Lofoten Safe From Oil Drilling

The environment of the Lofoten islands

The opposition Labour party has withdrawn support for oil drilling in Norway's Lofoten islands, creating a significant parliamentary majority against exploiting the unique area.

The Norwegian Labour party leader Jonas Gahr Støre announced at the party's conference this weekend that they are withdrawing support for oil drilling in the delicate environment of Lofoten, Vesterålen and Senja. It marks a dramatic shift in policy for a long-term ally of the industry.

Protection a step closer

The waters off the coastline of northern Norway are believed to hold significant oil reserves. Petroleum companies such as state-controlled Equinor (formerly Statoil) have long said access to the area is vital to keep Norway’s oil age alive.

That's because it's believed to hold about 1.3 billion barrels of oil and gas. But the area is also one of outstanding natural beauty. Look:

Reine in the picturesque Lofoten Islands of Norway
Lofoten, Norway

Environmental campaigners have long criticised the plans to exploit the area. Increased tourism is already becoming a problem for Lofoten. Vocal campaigners believe that the oil industry moving in could cause irreversible damage to the pristine natural environment. Others worry for the important fishing industry.

While the announcement doesn't guarantee Lofoten's waters will never be exploited, it does make it seem much more unlikely.

A blow to pro-oil parties

When the Liberal party joined the coalition last year, the pro-oil government agreed to put Lofoten exploration on hold. It was the latest in many political deals on the topic, which has been one of the most controversial in Norwegian politics for several years.

Despite leading the centre-right coalition into its second term, the Conservative Party and Progress Party have been unable to proceed with their planned impact studies because of the need to include smaller anti-oil parties in their coalition to secure a parliamentary majority.

Stunning light at Kvalvika Beach in Lofoten, Norway
Kvalvika beach, Lofoten

Despite not being a part of the coalition, the Labour Party is the largest in the Norwegian parliament. That means their decision gives a large parliamentary majority against opening up the area for exploration.

Grumbles in the Labour party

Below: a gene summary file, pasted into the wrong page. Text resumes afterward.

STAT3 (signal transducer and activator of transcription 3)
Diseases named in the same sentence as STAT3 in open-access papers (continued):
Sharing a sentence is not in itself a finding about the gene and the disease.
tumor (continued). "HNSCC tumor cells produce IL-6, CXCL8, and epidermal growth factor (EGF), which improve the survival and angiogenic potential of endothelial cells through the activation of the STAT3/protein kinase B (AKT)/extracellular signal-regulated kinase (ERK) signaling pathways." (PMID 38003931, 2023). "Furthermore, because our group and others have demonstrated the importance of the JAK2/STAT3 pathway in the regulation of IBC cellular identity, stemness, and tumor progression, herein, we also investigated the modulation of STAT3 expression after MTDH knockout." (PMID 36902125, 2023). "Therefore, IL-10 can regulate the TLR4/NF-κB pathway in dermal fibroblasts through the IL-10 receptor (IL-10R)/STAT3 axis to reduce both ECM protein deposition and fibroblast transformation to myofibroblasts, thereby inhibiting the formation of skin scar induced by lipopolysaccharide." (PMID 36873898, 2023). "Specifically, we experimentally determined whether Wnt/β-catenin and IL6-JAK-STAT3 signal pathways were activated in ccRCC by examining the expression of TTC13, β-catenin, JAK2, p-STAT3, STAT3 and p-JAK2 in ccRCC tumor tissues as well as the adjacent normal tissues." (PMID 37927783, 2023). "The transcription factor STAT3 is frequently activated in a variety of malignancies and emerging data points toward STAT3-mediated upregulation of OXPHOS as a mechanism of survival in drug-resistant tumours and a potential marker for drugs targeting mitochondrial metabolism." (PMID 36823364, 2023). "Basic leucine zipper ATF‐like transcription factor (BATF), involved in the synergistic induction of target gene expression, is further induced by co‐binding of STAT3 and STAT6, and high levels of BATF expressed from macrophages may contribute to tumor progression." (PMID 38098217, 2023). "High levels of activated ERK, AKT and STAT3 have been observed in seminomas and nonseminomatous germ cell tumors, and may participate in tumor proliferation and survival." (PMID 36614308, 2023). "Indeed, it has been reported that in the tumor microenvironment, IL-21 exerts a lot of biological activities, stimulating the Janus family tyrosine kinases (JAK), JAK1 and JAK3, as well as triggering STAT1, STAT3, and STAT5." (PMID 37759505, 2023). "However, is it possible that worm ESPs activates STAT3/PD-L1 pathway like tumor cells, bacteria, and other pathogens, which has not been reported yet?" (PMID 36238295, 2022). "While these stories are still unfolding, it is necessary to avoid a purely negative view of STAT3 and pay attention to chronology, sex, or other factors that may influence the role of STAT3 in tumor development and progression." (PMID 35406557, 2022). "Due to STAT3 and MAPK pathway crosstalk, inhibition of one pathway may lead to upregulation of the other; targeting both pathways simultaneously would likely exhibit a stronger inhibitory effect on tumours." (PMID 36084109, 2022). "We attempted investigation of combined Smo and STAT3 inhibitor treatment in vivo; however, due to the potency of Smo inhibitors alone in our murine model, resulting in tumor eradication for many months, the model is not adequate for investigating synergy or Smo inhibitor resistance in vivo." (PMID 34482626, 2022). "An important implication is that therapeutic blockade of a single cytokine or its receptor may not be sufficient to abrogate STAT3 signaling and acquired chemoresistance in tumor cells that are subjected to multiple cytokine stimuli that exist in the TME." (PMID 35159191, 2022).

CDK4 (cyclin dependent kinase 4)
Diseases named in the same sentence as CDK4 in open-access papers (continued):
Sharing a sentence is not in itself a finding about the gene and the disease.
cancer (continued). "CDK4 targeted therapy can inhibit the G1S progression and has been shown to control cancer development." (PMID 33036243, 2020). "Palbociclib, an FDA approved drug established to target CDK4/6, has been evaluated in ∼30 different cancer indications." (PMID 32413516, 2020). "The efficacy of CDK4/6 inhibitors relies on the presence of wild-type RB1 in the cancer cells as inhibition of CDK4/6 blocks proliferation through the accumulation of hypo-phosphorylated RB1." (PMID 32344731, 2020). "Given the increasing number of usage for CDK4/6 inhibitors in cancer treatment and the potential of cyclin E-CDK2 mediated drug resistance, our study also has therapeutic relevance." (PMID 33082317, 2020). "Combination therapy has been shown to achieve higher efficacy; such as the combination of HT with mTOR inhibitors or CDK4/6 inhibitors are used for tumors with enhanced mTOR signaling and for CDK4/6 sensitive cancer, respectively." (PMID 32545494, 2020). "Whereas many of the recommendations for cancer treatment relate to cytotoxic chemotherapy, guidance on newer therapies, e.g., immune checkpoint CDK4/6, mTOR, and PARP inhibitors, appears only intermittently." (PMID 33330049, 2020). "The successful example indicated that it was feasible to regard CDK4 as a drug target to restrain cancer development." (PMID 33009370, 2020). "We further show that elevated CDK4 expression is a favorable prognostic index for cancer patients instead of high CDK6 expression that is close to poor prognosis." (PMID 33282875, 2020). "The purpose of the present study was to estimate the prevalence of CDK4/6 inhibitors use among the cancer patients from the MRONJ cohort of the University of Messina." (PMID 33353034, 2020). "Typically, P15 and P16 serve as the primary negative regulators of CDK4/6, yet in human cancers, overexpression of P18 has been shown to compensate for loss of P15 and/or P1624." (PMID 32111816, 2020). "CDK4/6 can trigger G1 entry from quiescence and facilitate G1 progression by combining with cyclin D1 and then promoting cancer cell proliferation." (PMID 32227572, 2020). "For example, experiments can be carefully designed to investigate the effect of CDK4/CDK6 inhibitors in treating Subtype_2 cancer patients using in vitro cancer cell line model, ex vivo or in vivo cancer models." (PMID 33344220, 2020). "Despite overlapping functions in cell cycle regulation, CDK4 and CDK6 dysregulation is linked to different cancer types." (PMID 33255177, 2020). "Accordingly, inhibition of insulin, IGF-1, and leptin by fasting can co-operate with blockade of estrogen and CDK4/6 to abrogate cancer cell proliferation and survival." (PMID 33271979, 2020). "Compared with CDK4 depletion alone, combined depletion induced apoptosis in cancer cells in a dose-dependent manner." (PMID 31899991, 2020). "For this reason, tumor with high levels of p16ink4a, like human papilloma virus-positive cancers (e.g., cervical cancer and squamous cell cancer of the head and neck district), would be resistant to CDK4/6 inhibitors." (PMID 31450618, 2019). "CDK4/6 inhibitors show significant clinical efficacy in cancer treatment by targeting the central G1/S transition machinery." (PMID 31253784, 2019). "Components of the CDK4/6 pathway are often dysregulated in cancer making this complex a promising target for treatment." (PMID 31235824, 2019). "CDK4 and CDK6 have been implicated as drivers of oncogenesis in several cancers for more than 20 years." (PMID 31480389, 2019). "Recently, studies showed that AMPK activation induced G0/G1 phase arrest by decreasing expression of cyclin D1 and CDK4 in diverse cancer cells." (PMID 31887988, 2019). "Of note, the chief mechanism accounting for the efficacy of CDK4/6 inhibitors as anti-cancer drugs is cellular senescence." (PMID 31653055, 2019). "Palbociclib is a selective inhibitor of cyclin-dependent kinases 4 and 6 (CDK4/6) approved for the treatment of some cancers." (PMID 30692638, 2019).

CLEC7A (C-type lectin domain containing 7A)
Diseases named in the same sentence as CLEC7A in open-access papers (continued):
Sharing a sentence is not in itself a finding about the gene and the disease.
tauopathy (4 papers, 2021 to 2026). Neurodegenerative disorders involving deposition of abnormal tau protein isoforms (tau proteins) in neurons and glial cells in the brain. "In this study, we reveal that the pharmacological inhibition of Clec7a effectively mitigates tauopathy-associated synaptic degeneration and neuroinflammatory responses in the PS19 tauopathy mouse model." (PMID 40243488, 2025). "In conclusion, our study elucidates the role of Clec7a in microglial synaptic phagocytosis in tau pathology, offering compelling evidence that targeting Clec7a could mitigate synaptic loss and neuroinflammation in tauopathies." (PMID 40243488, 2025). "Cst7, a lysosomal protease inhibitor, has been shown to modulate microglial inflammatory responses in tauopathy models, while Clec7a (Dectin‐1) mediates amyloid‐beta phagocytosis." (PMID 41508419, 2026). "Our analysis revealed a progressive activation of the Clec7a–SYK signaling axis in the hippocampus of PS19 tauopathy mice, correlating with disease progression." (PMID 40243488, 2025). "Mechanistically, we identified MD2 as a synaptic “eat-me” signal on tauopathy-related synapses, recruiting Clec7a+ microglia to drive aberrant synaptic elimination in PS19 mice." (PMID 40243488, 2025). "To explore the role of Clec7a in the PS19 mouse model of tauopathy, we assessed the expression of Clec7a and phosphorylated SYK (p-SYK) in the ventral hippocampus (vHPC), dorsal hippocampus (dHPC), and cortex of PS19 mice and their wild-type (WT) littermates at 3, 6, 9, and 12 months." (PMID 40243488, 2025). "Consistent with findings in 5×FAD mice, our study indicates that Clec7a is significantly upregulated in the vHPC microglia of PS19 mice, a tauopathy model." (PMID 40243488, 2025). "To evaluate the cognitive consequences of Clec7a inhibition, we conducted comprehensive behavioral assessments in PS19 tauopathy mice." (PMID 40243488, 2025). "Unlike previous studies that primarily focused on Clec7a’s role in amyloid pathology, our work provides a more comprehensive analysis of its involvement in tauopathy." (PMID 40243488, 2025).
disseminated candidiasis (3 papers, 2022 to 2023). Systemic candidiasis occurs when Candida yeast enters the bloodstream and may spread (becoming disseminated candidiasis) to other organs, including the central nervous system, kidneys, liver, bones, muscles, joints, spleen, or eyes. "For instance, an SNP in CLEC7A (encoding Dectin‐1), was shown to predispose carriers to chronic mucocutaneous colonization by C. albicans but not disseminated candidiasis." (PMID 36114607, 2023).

A majority of local Labour groups in the region opposed an impact study, the first step required for exploration. But not everyone was sure that the party's leadership would agree. Many trade unions, on which Labour's traditional power base is built, are unhappy.

“It creates imbalances in the policy discussions for an industry that’s dependent on a long-term perspective and we can’t accept that,” said Frode Alfheim, the leader of the Industry Energy union. “There’s probably a lot of people in the industry who are wondering what Labour actually stands for.”

Is Norway falling out of love with oil?

The news comes hot on the heels of the Wealth Fund's signal that it will begin pulling its investments from petroleum exploration stocks. The shift in strategy will affect 1.2% of its equity holdings, worth about 66 billion Norwegian kroner. That’s approximately $7.5 billion US Dollars.

Bleik beach on Andøya in the Vesterålen islands of Norway
Bleik beach in Vesterålen

Labour aren't totally opposed to oil exploration, however. Støre said his party will continue to be a supporter of the industry and back the existing system of tax incentives. But at the same time, he said he wants oil companies to commit to a deadline for making their operations emissions-free.

Industry Energy's Alfheim said tougher requirements could be a good thing for the industry. But he added that authorities need to use ‘both stick and carrot’.

Focus switches to the Barents Sea

Now that the fight for Lofoten appears to have been won, environmental activists are turning their attention elsewhere. The next likely target for the oil companies is the Barents Sea.

However, news this week reveals that none of the exploratory wells that have been drilled in the Barents Sea along Norway’s maritime border with Russia have met expectations.

Greenpeace, one of the most vocal opponents of exploration near Lofoten, told Bloomberg it’s getting increasing support from the public.

“Oil games around the unsettled Lofoten issue have kept a lot of other important environmental debates pending. I look forward to focus fully on reducing emissions and protecting other areas as soon as Lofoten is permanently protected,” said a spokesperson.

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About the Author: David Nikel

Originally from the UK, David now lives in Trondheim and was the original founder of Life in Norway back in 2011. He now works as a freelance writer for technology companies in Scandinavia.

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